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    @MichaelLai On airplane, whether bathroom is in use or not, doors often stay closed. Airplane bathroom doors have tight seals around the opening that make it impossible to tell if it is occupied or not. And at 85 decibel during normal cruising speed, you certainly wouldn't be able to 'hear' most noise coming from inside either. So such indicator is a necessity.
    – Jung Lee
    Commented Oct 23, 2015 at 1:40
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    Sounds like we're talking about two separate things; 1 spring loaded door that shuts itself (not lock itself. that would be bad). 2. outside occupied indicator. Spring loaded door on airplane is a necessity because without the tension, it would flap around during plane turbulence. Just to remind folks, airplane door is bisected down the middle. youtube.com/watch?v=gDt6UkGp-Us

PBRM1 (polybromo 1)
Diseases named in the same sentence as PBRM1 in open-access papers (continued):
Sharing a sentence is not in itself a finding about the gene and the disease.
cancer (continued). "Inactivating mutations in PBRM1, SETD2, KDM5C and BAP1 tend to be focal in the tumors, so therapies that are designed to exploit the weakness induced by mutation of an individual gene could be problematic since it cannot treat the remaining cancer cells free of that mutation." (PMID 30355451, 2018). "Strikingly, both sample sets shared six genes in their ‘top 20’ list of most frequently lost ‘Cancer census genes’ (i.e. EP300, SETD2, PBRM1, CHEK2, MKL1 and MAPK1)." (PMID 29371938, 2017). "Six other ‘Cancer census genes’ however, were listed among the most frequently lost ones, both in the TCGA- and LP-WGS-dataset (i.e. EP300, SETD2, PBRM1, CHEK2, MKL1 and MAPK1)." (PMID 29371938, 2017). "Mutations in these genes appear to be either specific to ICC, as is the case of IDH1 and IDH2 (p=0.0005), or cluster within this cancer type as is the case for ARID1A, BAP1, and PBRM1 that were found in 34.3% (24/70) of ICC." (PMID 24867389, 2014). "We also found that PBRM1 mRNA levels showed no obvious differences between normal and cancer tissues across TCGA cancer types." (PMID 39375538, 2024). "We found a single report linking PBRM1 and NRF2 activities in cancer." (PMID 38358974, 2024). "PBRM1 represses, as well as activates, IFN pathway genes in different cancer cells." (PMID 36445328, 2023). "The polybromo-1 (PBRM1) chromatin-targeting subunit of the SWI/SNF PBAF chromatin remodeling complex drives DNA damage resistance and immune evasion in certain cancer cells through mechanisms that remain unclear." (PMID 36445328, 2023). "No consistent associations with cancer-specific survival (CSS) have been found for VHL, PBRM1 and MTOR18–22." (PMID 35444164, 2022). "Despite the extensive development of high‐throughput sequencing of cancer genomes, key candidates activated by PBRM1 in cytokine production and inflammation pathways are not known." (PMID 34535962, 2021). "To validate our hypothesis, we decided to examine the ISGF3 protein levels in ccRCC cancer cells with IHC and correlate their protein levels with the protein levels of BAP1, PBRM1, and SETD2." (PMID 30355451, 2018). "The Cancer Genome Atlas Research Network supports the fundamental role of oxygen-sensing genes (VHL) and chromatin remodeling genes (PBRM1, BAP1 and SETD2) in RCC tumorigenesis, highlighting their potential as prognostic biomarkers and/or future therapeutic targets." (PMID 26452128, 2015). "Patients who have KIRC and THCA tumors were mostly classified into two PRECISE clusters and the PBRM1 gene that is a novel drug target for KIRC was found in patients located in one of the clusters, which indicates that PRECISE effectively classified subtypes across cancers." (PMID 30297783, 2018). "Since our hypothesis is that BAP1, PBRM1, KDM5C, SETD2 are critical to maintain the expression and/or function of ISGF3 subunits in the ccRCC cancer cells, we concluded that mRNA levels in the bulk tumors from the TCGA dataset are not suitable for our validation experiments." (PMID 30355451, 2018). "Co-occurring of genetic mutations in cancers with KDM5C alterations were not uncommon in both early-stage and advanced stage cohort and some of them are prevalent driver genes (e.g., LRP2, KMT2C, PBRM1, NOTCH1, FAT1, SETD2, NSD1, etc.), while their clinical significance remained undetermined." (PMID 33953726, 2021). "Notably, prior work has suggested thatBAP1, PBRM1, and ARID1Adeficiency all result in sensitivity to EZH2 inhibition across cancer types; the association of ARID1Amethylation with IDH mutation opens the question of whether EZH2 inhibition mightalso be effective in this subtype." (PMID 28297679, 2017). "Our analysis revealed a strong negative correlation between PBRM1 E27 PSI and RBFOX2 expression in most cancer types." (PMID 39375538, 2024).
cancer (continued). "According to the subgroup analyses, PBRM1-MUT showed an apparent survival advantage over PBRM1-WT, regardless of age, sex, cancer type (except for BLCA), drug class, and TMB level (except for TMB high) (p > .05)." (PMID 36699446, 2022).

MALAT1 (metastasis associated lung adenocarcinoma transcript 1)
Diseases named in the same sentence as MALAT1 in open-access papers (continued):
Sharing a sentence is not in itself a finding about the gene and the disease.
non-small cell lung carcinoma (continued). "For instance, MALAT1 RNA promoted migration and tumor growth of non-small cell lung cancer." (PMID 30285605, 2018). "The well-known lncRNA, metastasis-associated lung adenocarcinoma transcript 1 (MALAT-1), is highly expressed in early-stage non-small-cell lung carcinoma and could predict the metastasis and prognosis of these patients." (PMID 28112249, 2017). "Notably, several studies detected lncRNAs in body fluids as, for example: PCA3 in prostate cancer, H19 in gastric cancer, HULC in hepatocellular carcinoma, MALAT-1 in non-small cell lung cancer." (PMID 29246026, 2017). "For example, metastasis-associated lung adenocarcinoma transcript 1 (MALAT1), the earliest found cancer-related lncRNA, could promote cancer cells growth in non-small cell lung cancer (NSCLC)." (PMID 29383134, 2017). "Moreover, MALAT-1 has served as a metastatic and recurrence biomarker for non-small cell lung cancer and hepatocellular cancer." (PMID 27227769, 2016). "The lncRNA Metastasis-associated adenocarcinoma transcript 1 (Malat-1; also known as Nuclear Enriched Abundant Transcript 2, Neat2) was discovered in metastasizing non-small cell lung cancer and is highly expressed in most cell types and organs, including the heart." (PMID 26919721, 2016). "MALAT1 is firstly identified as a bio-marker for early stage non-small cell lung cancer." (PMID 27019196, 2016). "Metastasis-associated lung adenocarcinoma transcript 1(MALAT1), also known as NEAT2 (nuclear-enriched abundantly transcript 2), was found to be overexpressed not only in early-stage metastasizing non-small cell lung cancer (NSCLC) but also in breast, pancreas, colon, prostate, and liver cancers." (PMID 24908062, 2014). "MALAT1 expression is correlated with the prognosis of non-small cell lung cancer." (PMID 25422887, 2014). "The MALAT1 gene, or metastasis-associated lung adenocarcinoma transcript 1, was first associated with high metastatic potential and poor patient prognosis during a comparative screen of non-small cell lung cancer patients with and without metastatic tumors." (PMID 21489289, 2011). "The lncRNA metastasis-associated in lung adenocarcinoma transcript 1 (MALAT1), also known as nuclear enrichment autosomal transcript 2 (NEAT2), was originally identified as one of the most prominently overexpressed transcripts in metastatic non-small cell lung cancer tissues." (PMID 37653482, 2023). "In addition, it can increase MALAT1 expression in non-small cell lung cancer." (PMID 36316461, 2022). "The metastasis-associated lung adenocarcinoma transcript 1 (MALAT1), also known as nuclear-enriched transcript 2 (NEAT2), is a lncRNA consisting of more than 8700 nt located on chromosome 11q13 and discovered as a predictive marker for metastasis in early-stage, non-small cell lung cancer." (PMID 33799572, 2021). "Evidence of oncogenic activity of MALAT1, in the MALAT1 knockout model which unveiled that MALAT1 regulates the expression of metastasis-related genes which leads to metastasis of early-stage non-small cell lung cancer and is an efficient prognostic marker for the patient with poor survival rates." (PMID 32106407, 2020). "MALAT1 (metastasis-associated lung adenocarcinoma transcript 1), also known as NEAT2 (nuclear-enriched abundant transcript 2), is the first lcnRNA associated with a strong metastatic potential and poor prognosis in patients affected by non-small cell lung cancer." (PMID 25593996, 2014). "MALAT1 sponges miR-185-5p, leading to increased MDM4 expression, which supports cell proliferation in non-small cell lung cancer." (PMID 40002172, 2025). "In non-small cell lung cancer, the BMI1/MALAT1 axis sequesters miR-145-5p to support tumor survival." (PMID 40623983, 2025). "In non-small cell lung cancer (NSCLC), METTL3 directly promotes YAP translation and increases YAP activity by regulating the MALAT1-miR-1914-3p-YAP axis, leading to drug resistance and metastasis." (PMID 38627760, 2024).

– Jung Lee
    Commented Oct 23, 2015 at 5:35
  • As weird as your American gappy toilet doors are, I thought ye had them only on cubicles, not on single-occupancy full toilets (i.e., rooms which also contain a handbasin).
    – TRiG
    Commented Oct 23, 2015 at 14:12

I think the answer is easy. For those doors that have the mechanism that shows occupancy - they are or need to be kept closed by default. Mainly airplanes and portable johns in the US.

On the flip side if I go into my work restroom and the door is all the way closed I know someone is in it. It is really that simple.